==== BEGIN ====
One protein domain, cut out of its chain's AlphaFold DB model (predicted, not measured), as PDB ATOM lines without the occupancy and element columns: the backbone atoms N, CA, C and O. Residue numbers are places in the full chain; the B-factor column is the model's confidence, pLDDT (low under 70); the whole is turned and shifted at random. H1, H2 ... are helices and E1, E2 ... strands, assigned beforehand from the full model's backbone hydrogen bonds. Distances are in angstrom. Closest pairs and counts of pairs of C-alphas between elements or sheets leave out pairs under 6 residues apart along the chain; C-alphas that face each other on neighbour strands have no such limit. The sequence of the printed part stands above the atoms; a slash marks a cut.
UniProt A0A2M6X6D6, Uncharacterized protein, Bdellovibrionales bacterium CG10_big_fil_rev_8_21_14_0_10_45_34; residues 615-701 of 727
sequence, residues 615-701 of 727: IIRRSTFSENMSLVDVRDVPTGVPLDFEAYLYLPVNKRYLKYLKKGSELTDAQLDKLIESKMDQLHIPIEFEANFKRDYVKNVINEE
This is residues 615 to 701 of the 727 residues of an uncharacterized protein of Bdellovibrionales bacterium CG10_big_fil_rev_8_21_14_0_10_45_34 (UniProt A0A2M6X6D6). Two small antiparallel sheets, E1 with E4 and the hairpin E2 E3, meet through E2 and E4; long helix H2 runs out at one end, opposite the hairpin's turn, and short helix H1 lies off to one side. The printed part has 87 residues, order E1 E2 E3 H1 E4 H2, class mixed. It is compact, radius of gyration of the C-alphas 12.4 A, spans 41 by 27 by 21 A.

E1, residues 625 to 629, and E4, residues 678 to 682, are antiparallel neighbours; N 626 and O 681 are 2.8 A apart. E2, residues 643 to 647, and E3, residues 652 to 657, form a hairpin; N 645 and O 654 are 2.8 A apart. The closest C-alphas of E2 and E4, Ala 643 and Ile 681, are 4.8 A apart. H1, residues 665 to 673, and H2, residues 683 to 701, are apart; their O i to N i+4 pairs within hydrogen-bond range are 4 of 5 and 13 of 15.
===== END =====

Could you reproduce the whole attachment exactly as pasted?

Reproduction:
One protein domain, cut out of its chain's AlphaFold DB model (predicted, not measured), as PDB ATOM lines without the occupancy and element columns: the backbone atoms N, CA, C and O. Residue numbers are places in the full chain; the B-factor column is the model's confidence, pLDDT (low under 70); the whole is turned and shifted at random. H1, H2 ... are helices and E1, E2 ... strands, assigned beforehand from the full model's backbone hydrogen bonds. Distances are in angstrom. Closest pairs and counts of pairs of C-alphas between elements or sheets leave out pairs under 6 residues apart along the chain; C-alphas that face each other on neighbour strands have no such limit. The sequence of the printed part stands above the atoms; a slash marks a cut.
UniProt A0A2M6X6D6, Uncharacterized protein, Bdellovibrionales bacterium CG10_big_fil_rev_8_21_14_0_10_45_34; residues 615-701 of 727
sequence, residues 615-701 of 727: IIRRSTFSENMSLVDVRDVPTGVPLDFEAYLYLPVNKRYLKYLKKGSELTDAQLDKLIESKMDQLHIPIEFEANFKRDYVKNVINEE
This is residues 615 to 701 of the 727 residues of an uncharacterized protein of Bdellovibrionales bacterium CG10_big_fil_rev_8_21_14_0_10_45_34 (UniProt A0A2M6X6D6). Two small antiparallel sheets, E1 with E4 and the hairpin E2 E3, meet through E2 and E4; long helix H2 runs out at one end, opposite the hairpin's turn, and short helix H1 lies off to one side. The printed part has 87 residues, order E1 E2 E3 H1 E4 H2, class mixed. It is compact, radius of gyration of the C-alphas 12.4 A, spans 41 by 27 by 21 A.

E1, residues 625 to 629, and E4, residues 678 to 682, are antiparallel neighbours; N 626 and O 681 are 2.8 A apart. E2, residues 643 to 647, and E3, residues 652 to 657, form a hairpin; N 645 and O 654 are 2.8 A apart. The closest C-alphas of E2 and E4, Ala 643 and Ile 681, are 4.8 A apart. H1, residues 665 to 673, and H2, residues 683 to 701, are apart; their O i to N i+4 pairs within hydrogen-bond range are 4 of 5 and 13 of 15.